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K3TN
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« Reply #18 on: December 29, 2017, 03:16:55 AM »

There are also single lever paddles with thicker thumbpieces that are as wide as many iambic/dual lever paddles.

As K3STX points out, you can slap a dual lever paddle and make it act like a single lever. But, I found the feel of a good single lever paddle to be much better for me - lower amount of sending errors. Not a big difference -  I would've stuck with my dual lever if someone wasn't willing to buy it from me and I could justify that as a down payment on the new Begali Simplex Mono!
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John K3TN
KB2HSH
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Posts: 285


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« Reply #19 on: December 29, 2017, 11:07:21 AM »

After 30 years of having my ticket, and using a straight key for MOST of it, I tried a Vibroplex Original Presentation, a Heathkit 5010, a TenTec KR5 (which is an old school single lever)...but the Vibroplex Brass Racer is still the best.  BUT...I use it like a single lever. I think the single lever is easier and affords fewer mistakes, unlike an Iambic.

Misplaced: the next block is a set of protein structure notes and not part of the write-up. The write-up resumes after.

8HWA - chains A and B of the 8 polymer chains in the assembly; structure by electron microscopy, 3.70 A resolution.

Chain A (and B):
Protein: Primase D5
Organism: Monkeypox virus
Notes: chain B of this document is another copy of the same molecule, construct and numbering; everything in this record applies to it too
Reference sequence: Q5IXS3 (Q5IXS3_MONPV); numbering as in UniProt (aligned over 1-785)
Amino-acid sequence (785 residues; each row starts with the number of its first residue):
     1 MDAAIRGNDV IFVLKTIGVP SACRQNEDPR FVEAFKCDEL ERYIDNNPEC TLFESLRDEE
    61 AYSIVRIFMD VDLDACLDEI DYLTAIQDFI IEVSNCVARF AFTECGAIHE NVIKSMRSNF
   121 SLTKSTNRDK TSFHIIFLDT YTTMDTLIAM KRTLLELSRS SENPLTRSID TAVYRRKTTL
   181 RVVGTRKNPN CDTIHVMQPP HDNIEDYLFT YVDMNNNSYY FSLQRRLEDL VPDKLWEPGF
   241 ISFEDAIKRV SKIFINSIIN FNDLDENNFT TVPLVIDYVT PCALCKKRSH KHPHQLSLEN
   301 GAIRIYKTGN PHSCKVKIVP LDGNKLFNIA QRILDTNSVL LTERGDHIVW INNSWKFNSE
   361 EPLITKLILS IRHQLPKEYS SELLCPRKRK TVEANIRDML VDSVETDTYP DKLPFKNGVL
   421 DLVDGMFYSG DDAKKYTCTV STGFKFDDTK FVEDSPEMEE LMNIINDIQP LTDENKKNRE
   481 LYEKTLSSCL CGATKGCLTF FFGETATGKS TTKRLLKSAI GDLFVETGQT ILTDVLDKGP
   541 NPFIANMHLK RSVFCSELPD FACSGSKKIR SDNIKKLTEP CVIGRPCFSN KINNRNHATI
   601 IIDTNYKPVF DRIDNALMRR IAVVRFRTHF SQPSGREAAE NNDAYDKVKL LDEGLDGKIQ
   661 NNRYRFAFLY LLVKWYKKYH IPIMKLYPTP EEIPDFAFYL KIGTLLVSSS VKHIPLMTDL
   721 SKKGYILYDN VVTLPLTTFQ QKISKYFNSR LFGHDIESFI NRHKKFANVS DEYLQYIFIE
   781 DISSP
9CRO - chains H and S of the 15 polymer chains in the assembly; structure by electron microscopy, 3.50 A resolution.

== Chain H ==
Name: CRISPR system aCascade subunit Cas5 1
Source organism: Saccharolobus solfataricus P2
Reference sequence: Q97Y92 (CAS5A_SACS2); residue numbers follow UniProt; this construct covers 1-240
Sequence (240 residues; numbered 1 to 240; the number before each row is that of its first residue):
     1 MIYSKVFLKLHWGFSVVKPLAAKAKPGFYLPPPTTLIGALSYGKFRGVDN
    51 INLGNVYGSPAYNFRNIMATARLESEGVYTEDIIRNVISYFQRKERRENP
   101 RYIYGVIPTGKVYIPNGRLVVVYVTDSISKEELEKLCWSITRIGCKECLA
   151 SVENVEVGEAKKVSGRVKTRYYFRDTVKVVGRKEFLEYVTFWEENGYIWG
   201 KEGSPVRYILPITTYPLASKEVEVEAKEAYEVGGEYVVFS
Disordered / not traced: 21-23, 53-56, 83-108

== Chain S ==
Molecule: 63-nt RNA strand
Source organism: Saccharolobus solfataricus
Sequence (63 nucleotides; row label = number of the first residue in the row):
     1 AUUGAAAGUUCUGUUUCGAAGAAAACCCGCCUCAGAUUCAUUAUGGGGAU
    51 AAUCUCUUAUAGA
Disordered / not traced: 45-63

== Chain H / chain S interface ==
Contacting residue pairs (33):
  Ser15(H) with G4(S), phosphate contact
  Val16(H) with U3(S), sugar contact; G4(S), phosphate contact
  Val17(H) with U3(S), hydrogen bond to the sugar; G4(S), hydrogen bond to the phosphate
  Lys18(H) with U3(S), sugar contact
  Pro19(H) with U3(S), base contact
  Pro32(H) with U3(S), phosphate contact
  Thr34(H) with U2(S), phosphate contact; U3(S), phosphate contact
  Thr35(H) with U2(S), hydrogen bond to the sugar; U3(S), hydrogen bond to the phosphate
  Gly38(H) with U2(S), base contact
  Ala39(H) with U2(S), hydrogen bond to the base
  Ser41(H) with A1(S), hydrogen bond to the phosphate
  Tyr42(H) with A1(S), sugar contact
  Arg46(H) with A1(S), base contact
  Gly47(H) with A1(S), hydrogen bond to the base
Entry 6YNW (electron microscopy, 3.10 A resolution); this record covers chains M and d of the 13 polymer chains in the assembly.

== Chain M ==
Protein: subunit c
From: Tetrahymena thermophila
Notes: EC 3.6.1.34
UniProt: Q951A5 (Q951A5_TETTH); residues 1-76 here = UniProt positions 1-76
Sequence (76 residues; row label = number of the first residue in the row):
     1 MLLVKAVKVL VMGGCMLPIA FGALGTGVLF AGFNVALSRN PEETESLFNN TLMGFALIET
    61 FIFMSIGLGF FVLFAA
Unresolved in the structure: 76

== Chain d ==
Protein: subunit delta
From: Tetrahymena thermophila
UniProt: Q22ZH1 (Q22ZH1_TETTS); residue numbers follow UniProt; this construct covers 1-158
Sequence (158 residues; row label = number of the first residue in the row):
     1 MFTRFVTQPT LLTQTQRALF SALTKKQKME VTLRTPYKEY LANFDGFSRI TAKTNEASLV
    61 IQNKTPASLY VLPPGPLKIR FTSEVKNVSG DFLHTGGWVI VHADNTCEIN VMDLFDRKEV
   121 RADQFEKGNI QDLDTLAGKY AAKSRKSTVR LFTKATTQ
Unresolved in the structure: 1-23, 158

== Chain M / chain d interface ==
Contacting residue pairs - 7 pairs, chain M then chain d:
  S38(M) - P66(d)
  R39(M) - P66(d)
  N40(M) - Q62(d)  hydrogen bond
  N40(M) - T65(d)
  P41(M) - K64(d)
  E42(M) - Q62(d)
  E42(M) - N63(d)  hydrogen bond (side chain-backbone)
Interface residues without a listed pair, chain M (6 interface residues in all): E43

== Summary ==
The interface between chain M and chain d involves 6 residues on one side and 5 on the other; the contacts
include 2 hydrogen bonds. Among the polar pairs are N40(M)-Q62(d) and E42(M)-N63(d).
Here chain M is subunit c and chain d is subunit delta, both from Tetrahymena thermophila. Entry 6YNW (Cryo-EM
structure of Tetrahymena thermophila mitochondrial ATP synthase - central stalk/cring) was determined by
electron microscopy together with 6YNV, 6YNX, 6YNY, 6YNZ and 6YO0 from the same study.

YMMV.

de KB2HSH
Grand Island NY
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N3HEE
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« Reply #20 on: January 02, 2018, 06:42:15 AM »

A single lever paddle is the way to go.  It's a mechanically more efficient way of sending code.  Most of my students end up buying and using one by the end of my course and love it.  I've sold dozens of HST's for Begali over the past 4 years.  Begali should be sending me commission checks !  -Joe N3HEE
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Joe
N3HEE
CW Academy Advisor (Level II)
KC1BMD
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« Reply #21 on: January 04, 2018, 03:00:33 PM »